RELEASE: Mining in Alaska’s Bristol Bay Region Threatens a Sustainable Economy
Contact: Anne Shoup
Washington, D.C. – Today, in anticipation of the upcoming closing of the comment period on EPA’s draft watershed assessment of the Bristol Bay region, the Center for American Progress released a report that outlines the value of this pristine area to the American economy and calls for the release of a final watershed assessment that clearly delineates areas that should remain off-limits to potentially harmful development.
The battle lines are being drawn for what is becoming one of America’s largest natural-resources fights in decades, pitting the mining industry against defenders of a way of life and an economy that are inextricably linked to one of the United States’ most intact and productive ecosystems.
The report finds:
- Bristol Bay is an outstanding example of a sustainable economy that directly depends on a healthy ecosystem.
- The region is the location of America’s most important salmon fishery, which according to the University of Alaska supports the equivalent of nearly 10,000 full-time American jobs and $1.5 billion in economic output, as well as the way of life and culture of the region’s Alaska Native communities.
- These jobs and sustainable economy could be put at risk by mining proposals.
- The proposed Pebble Project is furthest along in the process, and would be one of the world’s largest open-pit mines.
- Even under normal mining operations (absent an accident or disaster), the Pebble Project will likely have major impacts on the area, including the destruction of streams and wetlands, acid mine drainage, and the construction of huge containment structures to hold toxic tailings that will last in perpetuity.
“The federal government has a responsibility to make well-reasoned decisions, grounded in the best scientific data available, when determining how to manage America’s natural resources,” said Michael Conathan, Director at the Center for American Progress. “When assessing the Bristol Bay region, it’s necessary to ensure minimal harm to the environment and to existing economic activity, and provide industries with clarity about what may or may not be permitted.”
- The EPA should finalize its watershed assessment as soon as possible, so that policymakers have a sound scientific basis for future natural-resource management decisions and have the data they need to protect the region’s fisheries and economy.
- In the final version of the watershed assessment, the EPA should identify any areas that are too sensitive to serve as mining-waste dumps because they are essential to maintaining the health of the salmon-based ecosystem and the jobs that depend on it. This would provide certainty to both mining companies and the fishing industry.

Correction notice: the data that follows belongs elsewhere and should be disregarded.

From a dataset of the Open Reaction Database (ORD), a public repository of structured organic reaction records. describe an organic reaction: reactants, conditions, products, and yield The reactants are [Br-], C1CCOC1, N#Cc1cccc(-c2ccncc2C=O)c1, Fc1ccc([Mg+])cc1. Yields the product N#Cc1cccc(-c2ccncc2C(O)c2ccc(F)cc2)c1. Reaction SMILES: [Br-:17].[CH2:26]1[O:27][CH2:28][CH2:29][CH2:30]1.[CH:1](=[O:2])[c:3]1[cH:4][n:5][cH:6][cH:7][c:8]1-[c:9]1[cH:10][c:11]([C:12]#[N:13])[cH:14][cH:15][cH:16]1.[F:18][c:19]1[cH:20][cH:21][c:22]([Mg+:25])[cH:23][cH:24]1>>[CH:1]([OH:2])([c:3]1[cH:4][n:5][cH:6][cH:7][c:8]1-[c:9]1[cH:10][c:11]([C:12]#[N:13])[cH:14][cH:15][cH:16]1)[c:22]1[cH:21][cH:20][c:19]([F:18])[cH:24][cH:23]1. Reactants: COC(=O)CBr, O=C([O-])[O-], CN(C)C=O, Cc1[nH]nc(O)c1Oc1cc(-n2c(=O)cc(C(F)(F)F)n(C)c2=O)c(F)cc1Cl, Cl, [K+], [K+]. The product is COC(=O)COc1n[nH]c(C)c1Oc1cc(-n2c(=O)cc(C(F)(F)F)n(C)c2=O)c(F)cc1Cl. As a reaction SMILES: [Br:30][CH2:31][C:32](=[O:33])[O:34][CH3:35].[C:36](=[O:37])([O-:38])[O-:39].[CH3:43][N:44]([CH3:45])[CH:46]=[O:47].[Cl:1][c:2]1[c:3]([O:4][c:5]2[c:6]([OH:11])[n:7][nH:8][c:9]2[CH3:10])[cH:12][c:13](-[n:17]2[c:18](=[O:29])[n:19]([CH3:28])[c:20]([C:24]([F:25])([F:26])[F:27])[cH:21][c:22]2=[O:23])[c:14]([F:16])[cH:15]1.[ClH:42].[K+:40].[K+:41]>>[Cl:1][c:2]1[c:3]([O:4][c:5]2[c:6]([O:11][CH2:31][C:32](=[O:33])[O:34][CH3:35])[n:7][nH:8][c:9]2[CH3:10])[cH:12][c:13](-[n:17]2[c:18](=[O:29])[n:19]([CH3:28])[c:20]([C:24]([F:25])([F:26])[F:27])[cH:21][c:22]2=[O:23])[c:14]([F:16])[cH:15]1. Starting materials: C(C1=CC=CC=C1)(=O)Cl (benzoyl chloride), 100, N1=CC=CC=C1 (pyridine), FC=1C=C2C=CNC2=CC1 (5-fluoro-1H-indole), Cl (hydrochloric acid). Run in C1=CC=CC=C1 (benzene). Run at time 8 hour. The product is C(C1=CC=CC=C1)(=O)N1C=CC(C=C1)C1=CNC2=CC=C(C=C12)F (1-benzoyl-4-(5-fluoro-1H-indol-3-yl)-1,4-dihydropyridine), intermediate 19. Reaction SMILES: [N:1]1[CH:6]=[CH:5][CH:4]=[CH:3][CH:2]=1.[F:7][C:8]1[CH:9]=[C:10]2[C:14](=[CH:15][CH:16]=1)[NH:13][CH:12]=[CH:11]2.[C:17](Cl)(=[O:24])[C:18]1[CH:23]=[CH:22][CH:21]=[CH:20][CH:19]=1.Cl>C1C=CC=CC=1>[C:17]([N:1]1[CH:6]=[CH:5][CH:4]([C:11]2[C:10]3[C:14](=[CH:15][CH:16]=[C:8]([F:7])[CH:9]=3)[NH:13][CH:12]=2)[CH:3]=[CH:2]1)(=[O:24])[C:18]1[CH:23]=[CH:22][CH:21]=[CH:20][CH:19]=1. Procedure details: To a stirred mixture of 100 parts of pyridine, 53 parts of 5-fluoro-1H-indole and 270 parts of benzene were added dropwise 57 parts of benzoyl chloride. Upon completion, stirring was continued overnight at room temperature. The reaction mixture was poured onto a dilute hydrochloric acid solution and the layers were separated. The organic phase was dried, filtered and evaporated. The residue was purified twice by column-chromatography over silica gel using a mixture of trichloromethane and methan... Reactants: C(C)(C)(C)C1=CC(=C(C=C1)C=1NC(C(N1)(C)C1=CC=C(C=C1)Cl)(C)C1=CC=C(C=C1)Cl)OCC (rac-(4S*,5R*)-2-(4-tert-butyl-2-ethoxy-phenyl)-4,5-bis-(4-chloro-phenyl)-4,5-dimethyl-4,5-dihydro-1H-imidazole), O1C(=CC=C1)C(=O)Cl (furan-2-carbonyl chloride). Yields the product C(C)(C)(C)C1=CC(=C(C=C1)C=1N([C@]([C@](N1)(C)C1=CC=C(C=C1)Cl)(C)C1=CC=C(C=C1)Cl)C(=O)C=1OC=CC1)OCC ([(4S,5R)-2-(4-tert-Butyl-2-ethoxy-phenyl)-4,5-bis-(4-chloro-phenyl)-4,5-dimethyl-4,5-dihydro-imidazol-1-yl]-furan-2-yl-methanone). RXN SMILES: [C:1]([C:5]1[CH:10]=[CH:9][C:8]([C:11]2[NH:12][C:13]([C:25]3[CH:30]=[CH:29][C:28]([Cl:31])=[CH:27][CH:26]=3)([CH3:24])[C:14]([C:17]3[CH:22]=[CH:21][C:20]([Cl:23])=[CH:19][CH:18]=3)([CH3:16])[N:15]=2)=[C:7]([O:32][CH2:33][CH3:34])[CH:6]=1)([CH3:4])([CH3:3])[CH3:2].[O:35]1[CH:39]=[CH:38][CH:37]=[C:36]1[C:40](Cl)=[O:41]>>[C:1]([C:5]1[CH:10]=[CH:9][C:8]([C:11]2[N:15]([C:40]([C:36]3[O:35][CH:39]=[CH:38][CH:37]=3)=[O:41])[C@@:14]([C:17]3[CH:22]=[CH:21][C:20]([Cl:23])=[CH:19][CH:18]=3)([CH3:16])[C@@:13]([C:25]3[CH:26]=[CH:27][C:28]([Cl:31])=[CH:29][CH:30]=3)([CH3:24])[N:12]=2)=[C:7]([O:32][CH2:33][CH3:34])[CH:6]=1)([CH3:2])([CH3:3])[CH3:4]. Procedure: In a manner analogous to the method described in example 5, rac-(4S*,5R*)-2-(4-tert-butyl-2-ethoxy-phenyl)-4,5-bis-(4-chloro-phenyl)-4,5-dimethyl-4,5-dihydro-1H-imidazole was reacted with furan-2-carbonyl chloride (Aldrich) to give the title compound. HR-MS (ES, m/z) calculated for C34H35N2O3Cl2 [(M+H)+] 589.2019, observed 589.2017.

Mining in the Bristol Bay region, and particularly the proposed Pebble Project, presents an unusually stark choice between two different paths of natural-resources development: the extraction of finite hard-rock minerals and a sustainable economy based on a valuable renewable resource—salmon. Thousands of jobs in fishing and tourism, as well as the traditional way of life for the region’s native communities, hang in the balance.
Read the report: Mining in Alaska’s Bristol Bay Region Threatens a Sustainable Economy by Jessica Goad, Shiva Polefka, Michael Conathan, and Christy Goldfuss
To speak with a CAP expert, please contact Anne Shoup at email@example.com or 202.481.7146.
To speak with our experts on this topic, please contact:
Print: Liz Bartolomeo (poverty, health care)
202.481.8151 or firstname.lastname@example.org
Print: Tom Caiazza (foreign policy, energy and environment, LGBT issues, gun-violence prevention)
202.481.7141 or email@example.com
Print: Allison Preiss (economy, education)
202.478.6331 or firstname.lastname@example.org
Print: Tanya Arditi (immigration, Progress 2050, race issues, demographics, criminal justice, Legal Progress)
202.741.6258 or email@example.com
Print: Chelsea Kiene (women's issues, TalkPoverty.org, faith)
202.478.5328 or firstname.lastname@example.org
Spanish-language and ethnic media: Rafael Medina
202.478.5313 or email@example.com
TV: Rachel Rosen
202.483.2675 or firstname.lastname@example.org
Radio: Sally Tucker
202.481.8103 or email@example.com